The science of healthy eating changes over time. There are academic studies that proport to look at what is safe to eat and the foods that may cause cancer if you eat enough of them. But really, what’s the real deal here?
Saturated Fats vs Polyunsaturated Fats
In America and around the world, the advice has often been to avoid saturated fats and go for polyunsaturated fats instead. The thinking has been that saturated fats are very bad for you.
There’s quite a bit of it in a burger and fries, which is why healthy people avoid these kinds of meals. Right? Wrong!
Getting the Balance Right
It’s all about balance. Even muscular actor Dwayne Johnson manages to get off his strict eating regime supporting his enormous muscles by having a cheat meal once a week. His cheat meal is huge. But his workouts are massive too, so he knows he’s going to burn off the calories by paying for it later.
So, it’s all good.
At the core, healthy eating means balancing out the good with the not so good. It doesn’t mean deprivation by cutting out all of something. Deprivation naturally only leads to feeling deprived of it, especially when you don’t replace it with something deeply satisfying.
When Is a Fat Healthy?
The previous thinking was that fats were generally bad for the body and to avoid them at all costs! Therefore, any meal with fat had to be adjusted to get down to lean meats or go vegetarian.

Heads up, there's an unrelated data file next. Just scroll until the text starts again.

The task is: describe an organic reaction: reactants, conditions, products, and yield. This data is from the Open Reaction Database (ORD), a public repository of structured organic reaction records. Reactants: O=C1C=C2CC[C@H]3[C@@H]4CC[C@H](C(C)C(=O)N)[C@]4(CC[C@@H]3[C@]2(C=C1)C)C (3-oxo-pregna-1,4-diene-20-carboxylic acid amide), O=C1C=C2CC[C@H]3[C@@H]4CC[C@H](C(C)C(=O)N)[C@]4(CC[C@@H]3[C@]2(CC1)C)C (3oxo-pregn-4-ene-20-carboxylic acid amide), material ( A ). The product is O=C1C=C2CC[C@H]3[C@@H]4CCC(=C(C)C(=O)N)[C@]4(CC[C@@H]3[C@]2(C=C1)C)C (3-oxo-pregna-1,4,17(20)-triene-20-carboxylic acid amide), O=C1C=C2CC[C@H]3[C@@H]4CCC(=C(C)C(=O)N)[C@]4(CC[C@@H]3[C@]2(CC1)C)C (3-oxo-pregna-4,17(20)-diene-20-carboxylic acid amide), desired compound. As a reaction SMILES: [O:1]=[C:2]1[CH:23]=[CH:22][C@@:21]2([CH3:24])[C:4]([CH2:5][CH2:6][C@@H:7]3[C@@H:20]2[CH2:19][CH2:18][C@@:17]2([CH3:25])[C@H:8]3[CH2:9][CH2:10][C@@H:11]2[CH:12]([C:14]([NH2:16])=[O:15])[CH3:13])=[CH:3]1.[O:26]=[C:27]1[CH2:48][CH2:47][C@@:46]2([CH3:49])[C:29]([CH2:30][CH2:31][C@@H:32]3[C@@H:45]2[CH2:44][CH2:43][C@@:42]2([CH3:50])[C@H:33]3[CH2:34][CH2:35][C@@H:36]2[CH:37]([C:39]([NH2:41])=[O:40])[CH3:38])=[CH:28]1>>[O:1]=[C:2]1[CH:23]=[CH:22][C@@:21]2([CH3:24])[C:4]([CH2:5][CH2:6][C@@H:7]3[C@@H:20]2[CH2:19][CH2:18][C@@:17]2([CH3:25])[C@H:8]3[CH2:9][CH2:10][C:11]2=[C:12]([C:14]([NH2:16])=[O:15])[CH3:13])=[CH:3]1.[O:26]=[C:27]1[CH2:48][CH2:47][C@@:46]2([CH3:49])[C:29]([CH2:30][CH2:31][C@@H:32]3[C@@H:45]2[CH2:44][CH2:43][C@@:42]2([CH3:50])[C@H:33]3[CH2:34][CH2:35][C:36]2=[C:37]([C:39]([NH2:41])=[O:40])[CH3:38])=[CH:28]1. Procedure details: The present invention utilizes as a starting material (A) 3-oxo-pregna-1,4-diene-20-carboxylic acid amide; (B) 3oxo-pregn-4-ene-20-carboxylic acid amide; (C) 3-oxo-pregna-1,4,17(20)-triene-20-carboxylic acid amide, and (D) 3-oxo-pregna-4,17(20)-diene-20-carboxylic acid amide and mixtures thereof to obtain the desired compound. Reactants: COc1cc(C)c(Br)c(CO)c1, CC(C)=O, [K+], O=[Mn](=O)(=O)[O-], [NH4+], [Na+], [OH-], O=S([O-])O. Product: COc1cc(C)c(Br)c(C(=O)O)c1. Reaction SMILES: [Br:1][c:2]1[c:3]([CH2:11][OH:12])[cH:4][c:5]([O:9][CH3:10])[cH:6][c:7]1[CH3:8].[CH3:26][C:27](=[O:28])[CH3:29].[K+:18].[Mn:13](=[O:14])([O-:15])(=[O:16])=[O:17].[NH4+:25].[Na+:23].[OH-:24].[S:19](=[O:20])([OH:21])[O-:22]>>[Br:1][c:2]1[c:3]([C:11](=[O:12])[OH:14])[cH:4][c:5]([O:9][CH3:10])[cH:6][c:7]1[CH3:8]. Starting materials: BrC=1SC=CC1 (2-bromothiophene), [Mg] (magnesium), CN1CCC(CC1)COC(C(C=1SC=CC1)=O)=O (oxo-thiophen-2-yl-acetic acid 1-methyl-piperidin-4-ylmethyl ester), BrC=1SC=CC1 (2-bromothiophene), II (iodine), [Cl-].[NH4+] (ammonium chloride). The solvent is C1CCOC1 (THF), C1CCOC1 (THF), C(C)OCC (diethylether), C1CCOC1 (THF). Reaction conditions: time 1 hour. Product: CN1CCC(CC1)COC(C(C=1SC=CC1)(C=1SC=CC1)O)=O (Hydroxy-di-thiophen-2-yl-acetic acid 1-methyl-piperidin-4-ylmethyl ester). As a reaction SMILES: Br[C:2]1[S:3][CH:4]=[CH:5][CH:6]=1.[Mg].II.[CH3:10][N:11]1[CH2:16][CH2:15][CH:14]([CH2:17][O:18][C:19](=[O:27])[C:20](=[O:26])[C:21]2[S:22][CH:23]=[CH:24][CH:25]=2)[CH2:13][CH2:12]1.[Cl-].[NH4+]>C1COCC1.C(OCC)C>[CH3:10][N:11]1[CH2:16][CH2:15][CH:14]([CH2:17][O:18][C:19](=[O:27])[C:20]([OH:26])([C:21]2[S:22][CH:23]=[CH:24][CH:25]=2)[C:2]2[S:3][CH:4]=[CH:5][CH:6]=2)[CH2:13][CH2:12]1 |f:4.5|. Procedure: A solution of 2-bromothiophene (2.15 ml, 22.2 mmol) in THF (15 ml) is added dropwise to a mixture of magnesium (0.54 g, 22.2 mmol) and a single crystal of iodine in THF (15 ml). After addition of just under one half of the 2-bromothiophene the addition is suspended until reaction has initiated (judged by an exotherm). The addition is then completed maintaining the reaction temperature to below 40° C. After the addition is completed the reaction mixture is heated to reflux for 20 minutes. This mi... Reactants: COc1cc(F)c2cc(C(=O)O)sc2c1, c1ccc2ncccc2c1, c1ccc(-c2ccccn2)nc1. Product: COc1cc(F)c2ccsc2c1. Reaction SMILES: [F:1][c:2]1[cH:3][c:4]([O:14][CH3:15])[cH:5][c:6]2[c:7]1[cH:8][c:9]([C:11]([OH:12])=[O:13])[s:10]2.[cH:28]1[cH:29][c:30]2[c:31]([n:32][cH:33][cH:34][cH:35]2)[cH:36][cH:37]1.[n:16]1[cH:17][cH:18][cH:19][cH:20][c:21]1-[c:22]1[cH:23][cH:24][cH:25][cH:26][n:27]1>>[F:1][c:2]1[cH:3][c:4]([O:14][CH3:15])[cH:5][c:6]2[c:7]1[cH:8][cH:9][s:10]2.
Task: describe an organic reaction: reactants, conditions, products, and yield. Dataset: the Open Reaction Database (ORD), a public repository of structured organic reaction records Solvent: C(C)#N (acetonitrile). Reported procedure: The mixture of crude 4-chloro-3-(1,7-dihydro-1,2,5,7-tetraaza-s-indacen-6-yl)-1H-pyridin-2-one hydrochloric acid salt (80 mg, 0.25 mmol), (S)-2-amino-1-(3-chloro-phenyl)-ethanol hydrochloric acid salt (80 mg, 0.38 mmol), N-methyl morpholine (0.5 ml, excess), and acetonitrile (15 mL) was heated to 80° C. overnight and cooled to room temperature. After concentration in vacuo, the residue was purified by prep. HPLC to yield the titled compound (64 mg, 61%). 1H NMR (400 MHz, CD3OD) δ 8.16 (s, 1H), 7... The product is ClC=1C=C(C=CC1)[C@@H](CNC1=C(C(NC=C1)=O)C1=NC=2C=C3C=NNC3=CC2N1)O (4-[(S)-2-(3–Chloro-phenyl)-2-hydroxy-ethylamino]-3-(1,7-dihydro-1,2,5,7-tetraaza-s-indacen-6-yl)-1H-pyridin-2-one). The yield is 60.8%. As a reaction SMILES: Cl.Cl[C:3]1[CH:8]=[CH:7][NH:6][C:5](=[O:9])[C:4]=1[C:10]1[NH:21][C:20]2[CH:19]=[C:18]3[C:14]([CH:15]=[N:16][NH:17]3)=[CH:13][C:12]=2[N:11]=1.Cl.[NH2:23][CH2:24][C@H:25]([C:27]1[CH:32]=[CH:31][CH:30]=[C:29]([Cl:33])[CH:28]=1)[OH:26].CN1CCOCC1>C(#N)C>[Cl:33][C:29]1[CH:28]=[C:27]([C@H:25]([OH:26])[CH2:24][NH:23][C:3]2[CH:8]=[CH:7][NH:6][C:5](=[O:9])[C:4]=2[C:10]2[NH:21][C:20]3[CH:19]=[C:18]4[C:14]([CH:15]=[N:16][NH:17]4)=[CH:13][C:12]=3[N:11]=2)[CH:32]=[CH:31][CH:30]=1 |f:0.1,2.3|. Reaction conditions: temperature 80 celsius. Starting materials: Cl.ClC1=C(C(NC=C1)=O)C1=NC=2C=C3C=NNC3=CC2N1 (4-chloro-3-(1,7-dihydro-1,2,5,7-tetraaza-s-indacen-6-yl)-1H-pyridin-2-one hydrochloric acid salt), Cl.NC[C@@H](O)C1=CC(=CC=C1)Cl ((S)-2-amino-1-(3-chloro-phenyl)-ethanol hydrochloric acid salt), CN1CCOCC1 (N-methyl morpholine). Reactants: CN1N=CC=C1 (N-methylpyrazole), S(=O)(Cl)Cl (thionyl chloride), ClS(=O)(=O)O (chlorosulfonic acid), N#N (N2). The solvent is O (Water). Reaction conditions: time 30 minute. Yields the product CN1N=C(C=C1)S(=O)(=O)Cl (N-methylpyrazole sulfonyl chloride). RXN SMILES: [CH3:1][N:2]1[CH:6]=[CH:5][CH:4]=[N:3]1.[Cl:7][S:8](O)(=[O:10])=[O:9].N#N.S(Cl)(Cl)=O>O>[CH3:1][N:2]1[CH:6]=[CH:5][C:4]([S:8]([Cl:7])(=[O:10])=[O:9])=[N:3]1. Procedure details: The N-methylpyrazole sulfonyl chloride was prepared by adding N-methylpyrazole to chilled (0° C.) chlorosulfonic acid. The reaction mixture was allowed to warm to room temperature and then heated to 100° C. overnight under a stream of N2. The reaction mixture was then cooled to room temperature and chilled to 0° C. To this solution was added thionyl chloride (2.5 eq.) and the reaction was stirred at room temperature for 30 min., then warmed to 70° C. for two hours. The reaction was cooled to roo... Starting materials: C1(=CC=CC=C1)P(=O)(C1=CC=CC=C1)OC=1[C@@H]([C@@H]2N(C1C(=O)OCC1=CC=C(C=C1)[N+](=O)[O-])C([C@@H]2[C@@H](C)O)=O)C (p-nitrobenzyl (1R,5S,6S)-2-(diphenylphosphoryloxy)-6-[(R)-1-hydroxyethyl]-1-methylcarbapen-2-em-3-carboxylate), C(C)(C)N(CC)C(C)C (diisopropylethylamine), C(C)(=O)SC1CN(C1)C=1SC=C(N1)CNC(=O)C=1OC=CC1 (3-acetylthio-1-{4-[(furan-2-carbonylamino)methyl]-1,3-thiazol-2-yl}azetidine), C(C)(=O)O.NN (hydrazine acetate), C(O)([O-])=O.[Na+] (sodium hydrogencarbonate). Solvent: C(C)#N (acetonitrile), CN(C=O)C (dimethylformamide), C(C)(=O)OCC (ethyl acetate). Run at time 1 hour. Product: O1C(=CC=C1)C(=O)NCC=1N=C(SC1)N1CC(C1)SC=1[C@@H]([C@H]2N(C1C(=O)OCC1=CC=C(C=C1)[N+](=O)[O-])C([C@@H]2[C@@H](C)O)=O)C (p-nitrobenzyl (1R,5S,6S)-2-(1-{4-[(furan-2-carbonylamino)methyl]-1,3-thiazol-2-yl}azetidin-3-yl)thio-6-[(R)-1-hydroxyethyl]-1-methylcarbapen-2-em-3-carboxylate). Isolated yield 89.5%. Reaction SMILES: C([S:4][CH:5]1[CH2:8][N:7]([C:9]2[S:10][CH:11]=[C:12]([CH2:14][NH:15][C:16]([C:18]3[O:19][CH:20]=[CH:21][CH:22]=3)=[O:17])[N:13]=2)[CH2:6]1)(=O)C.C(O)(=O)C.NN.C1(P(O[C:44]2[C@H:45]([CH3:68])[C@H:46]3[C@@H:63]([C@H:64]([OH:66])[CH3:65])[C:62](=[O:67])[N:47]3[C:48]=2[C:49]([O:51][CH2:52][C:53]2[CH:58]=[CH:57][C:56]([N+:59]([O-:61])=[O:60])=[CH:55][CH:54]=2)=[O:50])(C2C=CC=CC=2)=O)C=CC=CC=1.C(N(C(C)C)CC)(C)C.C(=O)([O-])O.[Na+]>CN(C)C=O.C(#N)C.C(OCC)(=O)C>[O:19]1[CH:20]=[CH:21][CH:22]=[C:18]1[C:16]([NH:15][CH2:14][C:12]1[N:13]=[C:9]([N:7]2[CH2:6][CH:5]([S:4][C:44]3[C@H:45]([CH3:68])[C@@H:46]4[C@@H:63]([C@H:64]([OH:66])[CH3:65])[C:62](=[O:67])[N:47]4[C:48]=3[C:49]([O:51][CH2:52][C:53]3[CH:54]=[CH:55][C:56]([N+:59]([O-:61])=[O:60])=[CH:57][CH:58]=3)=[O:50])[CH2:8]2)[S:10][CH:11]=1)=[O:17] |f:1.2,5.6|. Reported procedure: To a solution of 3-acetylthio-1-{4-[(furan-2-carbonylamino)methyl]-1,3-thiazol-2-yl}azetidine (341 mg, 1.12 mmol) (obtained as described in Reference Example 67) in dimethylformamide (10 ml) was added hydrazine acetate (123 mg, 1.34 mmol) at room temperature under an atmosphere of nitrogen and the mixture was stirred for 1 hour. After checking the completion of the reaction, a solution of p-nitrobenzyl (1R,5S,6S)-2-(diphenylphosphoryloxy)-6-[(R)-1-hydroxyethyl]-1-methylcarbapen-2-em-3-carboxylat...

People were told to cook in a healthy way with as little oil as possible too. The reality discovered by journalist and author, Nina Teicholz, was that saturated fat isn’t bad for
you at all.
Her book, The Big Fat Surprise, looked at peer reviewed studies over the years on healthy
diets and fat, and found that the recommendations were based on early, bad science. The
recommendations hadn’t been updated to what is known today.
While certainly trans fats are bad for you and best avoided, a certain amount of other fats are needed by the human body; it doesn’t perform at its best when starved of them.
Does the Amount of Fat Matter?
Everything in moderation has always been a good, simple rule to live by. Too many calories or indeed, too much fat is a bad thing for anyone.
The body needs a reasonable amount of fat which it can get from healthy fats in a normal diet. This type of diet doesn’t have massive restrictions on any one food category that’s difficult for busy people to stick to either.
The low-fat way doesn’t work long-term because the body needs it. Healthier fats like extra virgin olive oil are inherently good for you as long as you don’t overdo it.
Eating healthily requires a good balance of healthy fats, protein and vegetables. Even cheese.
Going to one extreme or another doesn’t work very well. Once the balance is there, focus more on portion control than how fatty a meal is. The results will be better.